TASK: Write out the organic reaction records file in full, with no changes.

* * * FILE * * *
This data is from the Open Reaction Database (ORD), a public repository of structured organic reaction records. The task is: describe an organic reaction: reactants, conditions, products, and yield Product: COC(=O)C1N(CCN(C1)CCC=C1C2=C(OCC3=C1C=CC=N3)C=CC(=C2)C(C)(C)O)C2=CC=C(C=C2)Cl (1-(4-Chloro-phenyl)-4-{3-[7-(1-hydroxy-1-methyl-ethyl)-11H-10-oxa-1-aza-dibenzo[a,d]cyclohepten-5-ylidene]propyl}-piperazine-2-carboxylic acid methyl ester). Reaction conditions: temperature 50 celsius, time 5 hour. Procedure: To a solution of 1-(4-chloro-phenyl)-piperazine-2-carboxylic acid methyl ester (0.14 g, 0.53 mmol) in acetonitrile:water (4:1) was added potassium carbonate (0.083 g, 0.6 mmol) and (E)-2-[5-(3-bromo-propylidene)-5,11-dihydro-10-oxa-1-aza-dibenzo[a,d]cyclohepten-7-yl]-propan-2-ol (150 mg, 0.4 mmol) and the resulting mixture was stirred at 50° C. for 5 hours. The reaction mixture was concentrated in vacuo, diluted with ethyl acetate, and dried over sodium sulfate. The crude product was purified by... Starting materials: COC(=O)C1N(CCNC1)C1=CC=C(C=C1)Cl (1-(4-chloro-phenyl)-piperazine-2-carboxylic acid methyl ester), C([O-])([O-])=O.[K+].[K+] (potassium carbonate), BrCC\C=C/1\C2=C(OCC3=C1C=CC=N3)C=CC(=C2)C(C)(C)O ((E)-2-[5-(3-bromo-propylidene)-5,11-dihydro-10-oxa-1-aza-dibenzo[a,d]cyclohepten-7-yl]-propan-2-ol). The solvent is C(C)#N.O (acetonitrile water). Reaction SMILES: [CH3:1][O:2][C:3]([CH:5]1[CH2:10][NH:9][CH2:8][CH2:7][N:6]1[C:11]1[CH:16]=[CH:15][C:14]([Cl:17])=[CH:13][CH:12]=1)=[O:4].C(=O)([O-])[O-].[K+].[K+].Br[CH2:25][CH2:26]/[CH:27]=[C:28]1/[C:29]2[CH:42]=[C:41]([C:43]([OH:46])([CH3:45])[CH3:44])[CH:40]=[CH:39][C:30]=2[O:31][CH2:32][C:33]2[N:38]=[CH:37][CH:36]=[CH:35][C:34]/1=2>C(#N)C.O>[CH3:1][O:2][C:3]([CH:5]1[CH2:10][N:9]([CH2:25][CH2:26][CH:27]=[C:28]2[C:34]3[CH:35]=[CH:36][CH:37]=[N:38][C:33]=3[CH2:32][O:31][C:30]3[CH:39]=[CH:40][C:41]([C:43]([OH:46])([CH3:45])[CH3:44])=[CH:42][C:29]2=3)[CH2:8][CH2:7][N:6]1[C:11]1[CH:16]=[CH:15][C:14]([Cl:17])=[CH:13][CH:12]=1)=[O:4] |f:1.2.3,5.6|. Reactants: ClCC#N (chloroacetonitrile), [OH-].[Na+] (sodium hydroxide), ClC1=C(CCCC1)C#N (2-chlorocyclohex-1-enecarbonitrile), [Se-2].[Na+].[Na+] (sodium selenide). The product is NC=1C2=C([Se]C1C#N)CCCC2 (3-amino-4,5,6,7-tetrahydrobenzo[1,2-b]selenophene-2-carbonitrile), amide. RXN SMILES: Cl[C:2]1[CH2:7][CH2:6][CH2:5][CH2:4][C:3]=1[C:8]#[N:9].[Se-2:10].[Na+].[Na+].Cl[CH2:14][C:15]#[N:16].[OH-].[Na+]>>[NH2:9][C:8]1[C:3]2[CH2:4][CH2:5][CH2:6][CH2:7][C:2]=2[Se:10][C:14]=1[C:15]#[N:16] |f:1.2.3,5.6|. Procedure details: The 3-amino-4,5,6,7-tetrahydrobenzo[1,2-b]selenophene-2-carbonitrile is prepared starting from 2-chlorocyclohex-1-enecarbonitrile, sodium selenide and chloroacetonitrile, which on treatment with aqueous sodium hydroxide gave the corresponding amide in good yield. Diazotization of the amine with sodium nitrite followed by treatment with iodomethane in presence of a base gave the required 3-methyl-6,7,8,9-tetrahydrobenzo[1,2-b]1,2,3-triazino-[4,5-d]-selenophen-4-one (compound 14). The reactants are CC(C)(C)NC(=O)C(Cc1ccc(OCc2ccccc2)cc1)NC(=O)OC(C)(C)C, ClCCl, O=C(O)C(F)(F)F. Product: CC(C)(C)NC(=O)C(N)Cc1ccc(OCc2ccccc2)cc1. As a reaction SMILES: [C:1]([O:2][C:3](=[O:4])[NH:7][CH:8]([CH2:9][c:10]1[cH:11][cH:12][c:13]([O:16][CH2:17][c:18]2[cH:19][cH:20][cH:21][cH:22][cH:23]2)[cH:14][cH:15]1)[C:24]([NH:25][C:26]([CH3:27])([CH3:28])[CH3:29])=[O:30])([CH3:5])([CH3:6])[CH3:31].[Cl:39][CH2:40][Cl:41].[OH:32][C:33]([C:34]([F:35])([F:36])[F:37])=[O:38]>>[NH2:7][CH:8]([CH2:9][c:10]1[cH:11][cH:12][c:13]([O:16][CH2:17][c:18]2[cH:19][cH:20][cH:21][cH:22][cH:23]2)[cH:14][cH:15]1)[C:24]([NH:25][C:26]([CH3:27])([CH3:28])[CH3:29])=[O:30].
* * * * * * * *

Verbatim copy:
This data is from the Open Reaction Database (ORD), a public repository of structured organic reaction records. The task is: describe an organic reaction: reactants, conditions, products, and yield Product: COC(=O)C1N(CCN(C1)CCC=C1C2=C(OCC3=C1C=CC=N3)C=CC(=C2)C(C)(C)O)C2=CC=C(C=C2)Cl (1-(4-Chloro-phenyl)-4-{3-[7-(1-hydroxy-1-methyl-ethyl)-11H-10-oxa-1-aza-dibenzo[a,d]cyclohepten-5-ylidene]propyl}-piperazine-2-carboxylic acid methyl ester). Reaction conditions: temperature 50 celsius, time 5 hour. Procedure: To a solution of 1-(4-chloro-phenyl)-piperazine-2-carboxylic acid methyl ester (0.14 g, 0.53 mmol) in acetonitrile:water (4:1) was added potassium carbonate (0.083 g, 0.6 mmol) and (E)-2-[5-(3-bromo-propylidene)-5,11-dihydro-10-oxa-1-aza-dibenzo[a,d]cyclohepten-7-yl]-propan-2-ol (150 mg, 0.4 mmol) and the resulting mixture was stirred at 50° C. for 5 hours. The reaction mixture was concentrated in vacuo, diluted with ethyl acetate, and dried over sodium sulfate. The crude product was purified by... Starting materials: COC(=O)C1N(CCNC1)C1=CC=C(C=C1)Cl (1-(4-chloro-phenyl)-piperazine-2-carboxylic acid methyl ester), C([O-])([O-])=O.[K+].[K+] (potassium carbonate), BrCC\C=C/1\C2=C(OCC3=C1C=CC=N3)C=CC(=C2)C(C)(C)O ((E)-2-[5-(3-bromo-propylidene)-5,11-dihydro-10-oxa-1-aza-dibenzo[a,d]cyclohepten-7-yl]-propan-2-ol). The solvent is C(C)#N.O (acetonitrile water). Reaction SMILES: [CH3:1][O:2][C:3]([CH:5]1[CH2:10][NH:9][CH2:8][CH2:7][N:6]1[C:11]1[CH:16]=[CH:15][C:14]([Cl:17])=[CH:13][CH:12]=1)=[O:4].C(=O)([O-])[O-].[K+].[K+].Br[CH2:25][CH2:26]/[CH:27]=[C:28]1/[C:29]2[CH:42]=[C:41]([C:43]([OH:46])([CH3:45])[CH3:44])[CH:40]=[CH:39][C:30]=2[O:31][CH2:32][C:33]2[N:38]=[CH:37][CH:36]=[CH:35][C:34]/1=2>C(#N)C.O>[CH3:1][O:2][C:3]([CH:5]1[CH2:10][N:9]([CH2:25][CH2:26][CH:27]=[C:28]2[C:34]3[CH:35]=[CH:36][CH:37]=[N:38][C:33]=3[CH2:32][O:31][C:30]3[CH:39]=[CH:40][C:41]([C:43]([OH:46])([CH3:45])[CH3:44])=[CH:42][C:29]2=3)[CH2:8][CH2:7][N:6]1[C:11]1[CH:16]=[CH:15][C:14]([Cl:17])=[CH:13][CH:12]=1)=[O:4] |f:1.2.3,5.6|. Reactants: ClCC#N (chloroacetonitrile), [OH-].[Na+] (sodium hydroxide), ClC1=C(CCCC1)C#N (2-chlorocyclohex-1-enecarbonitrile), [Se-2].[Na+].[Na+] (sodium selenide). The product is NC=1C2=C([Se]C1C#N)CCCC2 (3-amino-4,5,6,7-tetrahydrobenzo[1,2-b]selenophene-2-carbonitrile), amide. RXN SMILES: Cl[C:2]1[CH2:7][CH2:6][CH2:5][CH2:4][C:3]=1[C:8]#[N:9].[Se-2:10].[Na+].[Na+].Cl[CH2:14][C:15]#[N:16].[OH-].[Na+]>>[NH2:9][C:8]1[C:3]2[CH2:4][CH2:5][CH2:6][CH2:7][C:2]=2[Se:10][C:14]=1[C:15]#[N:16] |f:1.2.3,5.6|. Procedure details: The 3-amino-4,5,6,7-tetrahydrobenzo[1,2-b]selenophene-2-carbonitrile is prepared starting from 2-chlorocyclohex-1-enecarbonitrile, sodium selenide and chloroacetonitrile, which on treatment with aqueous sodium hydroxide gave the corresponding amide in good yield. Diazotization of the amine with sodium nitrite followed by treatment with iodomethane in presence of a base gave the required 3-methyl-6,7,8,9-tetrahydrobenzo[1,2-b]1,2,3-triazino-[4,5-d]-selenophen-4-one (compound 14). The reactants are CC(C)(C)NC(=O)C(Cc1ccc(OCc2ccccc2)cc1)NC(=O)OC(C)(C)C, ClCCl, O=C(O)C(F)(F)F. Product: CC(C)(C)NC(=O)C(N)Cc1ccc(OCc2ccccc2)cc1. As a reaction SMILES: [C:1]([O:2][C:3](=[O:4])[NH:7][CH:8]([CH2:9][c:10]1[cH:11][cH:12][c:13]([O:16][CH2:17][c:18]2[cH:19][cH:20][cH:21][cH:22][cH:23]2)[cH:14][cH:15]1)[C:24]([NH:25][C:26]([CH3:27])([CH3:28])[CH3:29])=[O:30])([CH3:5])([CH3:6])[CH3:31].[Cl:39][CH2:40][Cl:41].[OH:32][C:33]([C:34]([F:35])([F:36])[F:37])=[O:38]>>[NH2:7][CH:8]([CH2:9][c:10]1[cH:11][cH:12][c:13]([O:16][CH2:17][c:18]2[cH:19][cH:20][cH:21][cH:22][cH:23]2)[cH:14][cH:15]1)[C:24]([NH:25][C:26]([CH3:27])([CH3:28])[CH3:29])=[O:30].